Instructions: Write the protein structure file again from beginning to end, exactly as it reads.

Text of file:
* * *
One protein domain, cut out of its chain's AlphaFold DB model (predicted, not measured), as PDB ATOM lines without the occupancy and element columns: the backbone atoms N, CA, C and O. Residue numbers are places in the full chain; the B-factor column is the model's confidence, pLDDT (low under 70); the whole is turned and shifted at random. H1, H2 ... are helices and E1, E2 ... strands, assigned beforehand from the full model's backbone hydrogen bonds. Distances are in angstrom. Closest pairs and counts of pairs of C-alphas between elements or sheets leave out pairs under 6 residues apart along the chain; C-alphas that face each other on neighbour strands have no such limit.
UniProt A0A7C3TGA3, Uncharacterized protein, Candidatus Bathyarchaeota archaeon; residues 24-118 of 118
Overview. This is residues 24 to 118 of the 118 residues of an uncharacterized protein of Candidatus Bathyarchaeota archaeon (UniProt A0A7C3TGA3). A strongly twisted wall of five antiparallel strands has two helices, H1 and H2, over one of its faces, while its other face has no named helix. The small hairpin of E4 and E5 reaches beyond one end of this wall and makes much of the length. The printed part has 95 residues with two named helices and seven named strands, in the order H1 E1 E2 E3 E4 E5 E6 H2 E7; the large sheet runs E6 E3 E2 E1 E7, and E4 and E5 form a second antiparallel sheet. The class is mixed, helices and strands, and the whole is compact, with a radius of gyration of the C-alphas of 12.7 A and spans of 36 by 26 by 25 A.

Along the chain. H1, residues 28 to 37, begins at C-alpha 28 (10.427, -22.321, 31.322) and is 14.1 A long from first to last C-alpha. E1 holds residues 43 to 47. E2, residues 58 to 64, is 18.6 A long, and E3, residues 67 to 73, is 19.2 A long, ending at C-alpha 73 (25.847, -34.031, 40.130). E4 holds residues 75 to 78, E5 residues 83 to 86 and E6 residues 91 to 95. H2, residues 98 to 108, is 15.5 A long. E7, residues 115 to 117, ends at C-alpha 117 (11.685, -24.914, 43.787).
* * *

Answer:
One protein domain, cut out of its chain's AlphaFold DB model (predicted, not measured), as PDB ATOM lines without the occupancy and element columns: the backbone atoms N, CA, C and O. Residue numbers are places in the full chain; the B-factor column is the model's confidence, pLDDT (low under 70); the whole is turned and shifted at random. H1, H2 ... are helices and E1, E2 ... strands, assigned beforehand from the full model's backbone hydrogen bonds. Distances are in angstrom. Closest pairs and counts of pairs of C-alphas between elements or sheets leave out pairs under 6 residues apart along the chain; C-alphas that face each other on neighbour strands have no such limit.
UniProt A0A7C3TGA3, Uncharacterized protein, Candidatus Bathyarchaeota archaeon; residues 24-118 of 118
Overview. This is residues 24 to 118 of the 118 residues of an uncharacterized protein of Candidatus Bathyarchaeota archaeon (UniProt A0A7C3TGA3). A strongly twisted wall of five antiparallel strands has two helices, H1 and H2, over one of its faces, while its other face has no named helix. The small hairpin of E4 and E5 reaches beyond one end of this wall and makes much of the length. The printed part has 95 residues with two named helices and seven named strands, in the order H1 E1 E2 E3 E4 E5 E6 H2 E7; the large sheet runs E6 E3 E2 E1 E7, and E4 and E5 form a second antiparallel sheet. The class is mixed, helices and strands, and the whole is compact, with a radius of gyration of the C-alphas of 12.7 A and spans of 36 by 26 by 25 A.

Along the chain. H1, residues 28 to 37, begins at C-alpha 28 (10.427, -22.321, 31.322) and is 14.1 A long from first to last C-alpha. E1 holds residues 43 to 47. E2, residues 58 to 64, is 18.6 A long, and E3, residues 67 to 73, is 19.2 A long, ending at C-alpha 73 (25.847, -34.031, 40.130). E4 holds residues 75 to 78, E5 residues 83 to 86 and E6 residues 91 to 95. H2, residues 98 to 108, is 15.5 A long. E7, residues 115 to 117, ends at C-alpha 117 (11.685, -24.914, 43.787).